Most of us will agree that sewing your own clothes saves you money and brings great satisfaction. It is gratifying when you complete a project and can say that you sewed it yourself. But, perhaps the biggest reason most people do not sew their own clothes is because they look homemade. You start out with visions that the outfit will look exactly on you the way it looked on the pattern envelope, but when it’s finished it looks like something is missing. And, you can’t quite put your finger on what it is.
I remember, as a teenager, staying up all night to finish an outfit so I could wear something new the next day for a special event or occasion. Even though I thought I looked cute, people could tell it was homemade, the night before. The only time the iron touched it was when it was finished, and then I really ironed it… hard. I didn’t know what was missing until I stepped into a home economics sewing class, and saw a bunch of odd looking tools that I did not recognize, or know how to use.
What I learned in that sewing class was that the secret to making home sewing not look homemade was in the press…using those odd looking tools. I didn’t know that if I put off pressing the garment until completion, that it would be too late to set in the shape. I didn’t know that no matter how well I sewed, the professional look was also a result of proper pressing.
Yes, properly pressing seams as you sew actually shapes the garment and sets the stitching lines. As we all know, the body is not flat, it has curves, and using the ironing board alone will not shape the garment properly. The only way to shape your garment is by using the proper pressing equipment along with the ironing board.
If you are like me, and most home sewers, before taking a sewing class, you are also unfamiliar with specialized pressing equipment and not accustomed to using them. But, using the proper [http://www.sew-it-yourself.com/homemade.html ]sewing tools along with the proper pressing and sewing techniques makes the difference in the end result. It helps shape the fabric so it will fit the body more smoothly. Some of those odd looking pressing tools are listed below:
• Steam iron for pressing and shaping fabric and setting stitches at all stages of construction.
• Ironing board, well padded and smoothly covered in 100% cotton cover, absorbs moisture from the steam iron.
• Tailor’s ham for pressing shaped areas and curved seams.
• Seam roll, or sleeve roll, for pressing seam allowances open and pressing seams in narrow areas.
• Clapper for pressing sharp creases without it looking over-pressed.
• Wooden point presser for pressing corners and points, and pressing straight seams open.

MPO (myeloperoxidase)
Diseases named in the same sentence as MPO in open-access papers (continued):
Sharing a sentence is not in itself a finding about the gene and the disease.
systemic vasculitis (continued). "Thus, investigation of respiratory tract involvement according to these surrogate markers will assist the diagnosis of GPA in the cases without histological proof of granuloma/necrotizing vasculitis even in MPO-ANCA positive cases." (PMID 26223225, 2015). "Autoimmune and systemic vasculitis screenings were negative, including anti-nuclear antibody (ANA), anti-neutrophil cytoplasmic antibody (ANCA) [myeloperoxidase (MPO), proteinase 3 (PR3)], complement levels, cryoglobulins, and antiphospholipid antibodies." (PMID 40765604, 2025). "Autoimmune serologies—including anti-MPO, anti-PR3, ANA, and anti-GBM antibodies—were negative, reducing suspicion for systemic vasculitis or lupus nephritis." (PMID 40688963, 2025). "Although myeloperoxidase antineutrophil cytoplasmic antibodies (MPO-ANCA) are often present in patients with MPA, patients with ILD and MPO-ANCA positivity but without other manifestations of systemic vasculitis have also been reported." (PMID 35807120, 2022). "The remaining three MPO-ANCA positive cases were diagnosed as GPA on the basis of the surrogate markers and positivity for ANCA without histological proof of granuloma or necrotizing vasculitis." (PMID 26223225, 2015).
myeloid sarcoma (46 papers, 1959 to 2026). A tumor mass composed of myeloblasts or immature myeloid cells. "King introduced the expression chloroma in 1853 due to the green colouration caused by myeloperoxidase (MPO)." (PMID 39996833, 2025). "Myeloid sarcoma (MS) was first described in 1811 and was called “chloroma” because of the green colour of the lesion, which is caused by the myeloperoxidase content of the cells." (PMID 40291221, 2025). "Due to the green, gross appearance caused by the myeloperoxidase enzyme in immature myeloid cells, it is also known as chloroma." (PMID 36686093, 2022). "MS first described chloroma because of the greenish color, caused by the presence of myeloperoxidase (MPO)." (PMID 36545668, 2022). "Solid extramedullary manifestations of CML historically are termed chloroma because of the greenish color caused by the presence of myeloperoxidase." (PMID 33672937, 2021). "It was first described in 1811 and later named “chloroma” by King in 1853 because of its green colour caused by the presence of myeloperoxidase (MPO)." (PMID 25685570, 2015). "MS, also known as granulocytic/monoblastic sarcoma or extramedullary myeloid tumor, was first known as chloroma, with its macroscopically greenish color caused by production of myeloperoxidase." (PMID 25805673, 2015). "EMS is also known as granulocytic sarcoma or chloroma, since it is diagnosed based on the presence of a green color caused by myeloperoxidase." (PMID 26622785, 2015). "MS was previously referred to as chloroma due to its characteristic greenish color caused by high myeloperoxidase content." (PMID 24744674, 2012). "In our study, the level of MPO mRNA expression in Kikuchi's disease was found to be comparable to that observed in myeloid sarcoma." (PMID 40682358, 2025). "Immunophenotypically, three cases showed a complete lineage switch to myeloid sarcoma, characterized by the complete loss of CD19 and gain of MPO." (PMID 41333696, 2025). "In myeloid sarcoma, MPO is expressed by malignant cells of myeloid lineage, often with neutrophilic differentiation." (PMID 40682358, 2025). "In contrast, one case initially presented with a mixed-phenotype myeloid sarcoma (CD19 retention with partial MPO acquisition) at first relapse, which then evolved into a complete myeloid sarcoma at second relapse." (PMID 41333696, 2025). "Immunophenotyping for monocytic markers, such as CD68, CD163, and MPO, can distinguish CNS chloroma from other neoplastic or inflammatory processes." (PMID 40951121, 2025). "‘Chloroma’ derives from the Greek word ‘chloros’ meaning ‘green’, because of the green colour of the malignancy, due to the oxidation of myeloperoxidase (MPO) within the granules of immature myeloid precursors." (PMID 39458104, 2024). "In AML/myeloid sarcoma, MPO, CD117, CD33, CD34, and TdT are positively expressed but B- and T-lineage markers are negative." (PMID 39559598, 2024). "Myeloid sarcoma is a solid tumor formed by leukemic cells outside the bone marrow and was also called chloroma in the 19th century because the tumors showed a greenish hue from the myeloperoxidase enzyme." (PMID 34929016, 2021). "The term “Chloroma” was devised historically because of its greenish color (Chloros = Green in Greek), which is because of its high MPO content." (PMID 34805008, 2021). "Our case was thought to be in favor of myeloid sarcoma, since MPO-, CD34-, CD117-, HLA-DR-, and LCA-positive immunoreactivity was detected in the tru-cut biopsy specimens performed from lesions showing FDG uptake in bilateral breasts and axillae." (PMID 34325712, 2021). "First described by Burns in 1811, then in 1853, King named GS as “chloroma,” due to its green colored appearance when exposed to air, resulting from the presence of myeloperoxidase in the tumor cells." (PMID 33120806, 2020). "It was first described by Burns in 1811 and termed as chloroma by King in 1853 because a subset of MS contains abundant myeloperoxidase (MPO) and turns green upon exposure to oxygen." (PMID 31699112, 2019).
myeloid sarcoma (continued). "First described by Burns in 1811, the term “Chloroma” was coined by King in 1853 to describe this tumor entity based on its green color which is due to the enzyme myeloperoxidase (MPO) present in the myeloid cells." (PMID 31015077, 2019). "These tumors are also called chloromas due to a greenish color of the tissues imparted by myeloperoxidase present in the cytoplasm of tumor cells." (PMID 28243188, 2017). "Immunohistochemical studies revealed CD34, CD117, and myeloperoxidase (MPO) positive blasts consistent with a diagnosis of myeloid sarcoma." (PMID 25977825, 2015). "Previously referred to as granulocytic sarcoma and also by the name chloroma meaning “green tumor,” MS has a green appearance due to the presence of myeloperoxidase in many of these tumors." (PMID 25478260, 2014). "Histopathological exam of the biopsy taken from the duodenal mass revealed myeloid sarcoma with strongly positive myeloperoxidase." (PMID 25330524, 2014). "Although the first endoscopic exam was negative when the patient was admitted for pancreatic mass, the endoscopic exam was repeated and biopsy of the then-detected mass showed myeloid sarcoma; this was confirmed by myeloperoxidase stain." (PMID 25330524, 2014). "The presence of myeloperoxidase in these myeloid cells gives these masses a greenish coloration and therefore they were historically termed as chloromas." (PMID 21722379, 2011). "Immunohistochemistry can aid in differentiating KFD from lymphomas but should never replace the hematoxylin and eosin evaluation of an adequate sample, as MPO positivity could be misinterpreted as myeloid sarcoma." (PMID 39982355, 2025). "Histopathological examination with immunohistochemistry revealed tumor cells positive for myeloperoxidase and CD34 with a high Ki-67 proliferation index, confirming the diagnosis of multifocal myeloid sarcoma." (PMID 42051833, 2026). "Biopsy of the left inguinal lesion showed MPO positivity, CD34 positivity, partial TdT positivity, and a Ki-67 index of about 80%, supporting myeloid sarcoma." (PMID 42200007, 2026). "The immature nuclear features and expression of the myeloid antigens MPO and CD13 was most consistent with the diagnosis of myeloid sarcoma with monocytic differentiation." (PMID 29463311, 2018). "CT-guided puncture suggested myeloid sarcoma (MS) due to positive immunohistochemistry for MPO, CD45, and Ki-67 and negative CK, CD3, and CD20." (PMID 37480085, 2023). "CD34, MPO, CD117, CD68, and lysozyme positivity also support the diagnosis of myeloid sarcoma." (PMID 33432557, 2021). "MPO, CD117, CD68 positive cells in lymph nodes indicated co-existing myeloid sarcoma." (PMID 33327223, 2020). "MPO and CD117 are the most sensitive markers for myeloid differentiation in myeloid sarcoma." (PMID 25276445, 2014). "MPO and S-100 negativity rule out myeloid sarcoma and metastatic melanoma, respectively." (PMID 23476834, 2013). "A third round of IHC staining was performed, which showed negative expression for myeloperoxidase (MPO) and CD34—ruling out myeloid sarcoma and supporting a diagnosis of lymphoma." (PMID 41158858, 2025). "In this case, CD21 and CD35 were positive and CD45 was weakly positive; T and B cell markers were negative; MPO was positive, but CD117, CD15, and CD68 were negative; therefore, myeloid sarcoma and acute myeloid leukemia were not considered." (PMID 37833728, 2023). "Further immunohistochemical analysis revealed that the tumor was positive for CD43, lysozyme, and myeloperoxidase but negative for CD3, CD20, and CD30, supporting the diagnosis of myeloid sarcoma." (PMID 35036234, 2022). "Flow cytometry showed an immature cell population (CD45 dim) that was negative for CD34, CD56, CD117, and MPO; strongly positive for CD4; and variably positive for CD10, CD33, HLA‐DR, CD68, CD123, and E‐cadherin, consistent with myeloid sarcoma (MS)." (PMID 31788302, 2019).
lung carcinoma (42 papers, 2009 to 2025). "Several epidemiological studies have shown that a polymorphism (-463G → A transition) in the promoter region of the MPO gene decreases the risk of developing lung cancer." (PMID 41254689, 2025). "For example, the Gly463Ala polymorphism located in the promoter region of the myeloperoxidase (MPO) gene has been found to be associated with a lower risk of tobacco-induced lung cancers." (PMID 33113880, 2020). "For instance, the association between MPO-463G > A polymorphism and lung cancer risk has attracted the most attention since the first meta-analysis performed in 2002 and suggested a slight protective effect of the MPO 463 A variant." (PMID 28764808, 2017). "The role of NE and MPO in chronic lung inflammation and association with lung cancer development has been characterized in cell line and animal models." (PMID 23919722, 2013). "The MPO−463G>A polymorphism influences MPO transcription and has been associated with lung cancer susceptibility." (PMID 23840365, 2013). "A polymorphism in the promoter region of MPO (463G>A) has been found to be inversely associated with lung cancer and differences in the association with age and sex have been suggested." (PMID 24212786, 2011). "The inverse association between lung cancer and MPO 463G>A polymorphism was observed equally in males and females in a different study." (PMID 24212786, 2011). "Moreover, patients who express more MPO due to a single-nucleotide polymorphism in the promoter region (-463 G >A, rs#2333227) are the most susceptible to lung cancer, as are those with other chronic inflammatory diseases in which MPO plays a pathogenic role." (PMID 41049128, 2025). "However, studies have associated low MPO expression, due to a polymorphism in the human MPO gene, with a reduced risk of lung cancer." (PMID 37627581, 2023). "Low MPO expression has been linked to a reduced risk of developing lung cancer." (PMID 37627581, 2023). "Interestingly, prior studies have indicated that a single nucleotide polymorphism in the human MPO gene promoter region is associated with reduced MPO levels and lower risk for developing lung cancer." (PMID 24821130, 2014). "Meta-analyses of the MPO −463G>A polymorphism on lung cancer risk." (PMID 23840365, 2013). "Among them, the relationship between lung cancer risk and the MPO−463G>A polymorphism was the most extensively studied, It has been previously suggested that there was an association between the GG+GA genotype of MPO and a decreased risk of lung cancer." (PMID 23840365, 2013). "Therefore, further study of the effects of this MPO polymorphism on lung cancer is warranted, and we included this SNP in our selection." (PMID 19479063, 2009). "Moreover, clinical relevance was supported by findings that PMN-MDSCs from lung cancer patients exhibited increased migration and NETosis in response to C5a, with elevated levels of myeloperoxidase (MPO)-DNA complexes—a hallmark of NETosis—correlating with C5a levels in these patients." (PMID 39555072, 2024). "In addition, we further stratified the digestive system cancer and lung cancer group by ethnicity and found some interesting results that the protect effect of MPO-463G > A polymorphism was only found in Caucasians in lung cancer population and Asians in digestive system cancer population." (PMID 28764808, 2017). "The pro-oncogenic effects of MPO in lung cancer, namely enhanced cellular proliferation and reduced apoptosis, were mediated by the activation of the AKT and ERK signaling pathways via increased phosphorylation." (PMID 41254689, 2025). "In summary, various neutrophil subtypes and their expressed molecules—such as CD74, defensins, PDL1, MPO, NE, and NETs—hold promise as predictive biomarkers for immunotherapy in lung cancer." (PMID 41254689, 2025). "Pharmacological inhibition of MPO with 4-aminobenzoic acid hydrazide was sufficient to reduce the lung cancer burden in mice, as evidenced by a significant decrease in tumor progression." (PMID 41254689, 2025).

• Press cloths for protecting the right side of the fabric during pressing.
Pressing is different from ironing. When most of us iron, we use a back and forth motion, moving the iron over the fabric. In pressing, the iron is lowered to the place to be pressed, then raised off the fabric, and moved to the next area.
Ironing board covers should be 100% cotton because the all-cotton fabric absorbs the moisture so that the fashion fabric will dry quickly. The traditional ironing covers with the reflective surface, actually reflects the steam, and may cause burn damage to some fabrics and slows down the drying process when you’re shaping with steam.
First, be sure you know the fabric content to determine the proper heat setting for the iron, then follow the techniques below as you sew your garment pieces together.
Press curved areas such as darts, hiplines, bustlines and collars over the tailor’s ham from the wrong side with the point of the dart smoothed flat over the end of the ham to shape their curve. Horizontal darts should be pressed down, and vertical darts should be pressed toward the center of the garment.
Curved seams sometimes need to be clipped slightly along the edges so they can be pressed open without puckering. Do not clip any closer to the seam than absolutely necessary to press the seam flat. Be careful not to cut pass the stitched seam.
Darts in heavy or bulky fabric will be less bulky if you slash in the middle, and then press open. Be careful not to slash so close to the point that the fabric will pull apart.
Press seams open over sleeve or seam roll from the wrong side with the tip of the iron along the stitching line to prevent the seam edges from marking or showing through on the right side.
Follow the grain line in the fabric when pressing by moving the iron in the same direction as the lengthwise yarns of the fabric. Pressing across the grain or on the bias can stretch the garment piece out of shape.
Following the above pressing and sewing techniques will help you achieve the professional-looking results every home sewer dreams of. So, instead of a homemade looking garment, proper pressing gives you professional results and garments that you’ll be proud to say… “I sewed it myself.”
Thelma Horton has a degree in Home Economics, and has taught hundreds of high school students and adults how to sew for the very first time. She has also sewn prom & wedding dresses, tailored suits and coats and altered ready-to-wear for her clients. To help others learn how to sew, she offers free tips and techniques on her website at http://www.sew-it-yourself.com/ and authors two e-books, "Sew-It Like a Pro" and "Hem-It Yourself, Hem Finishes."
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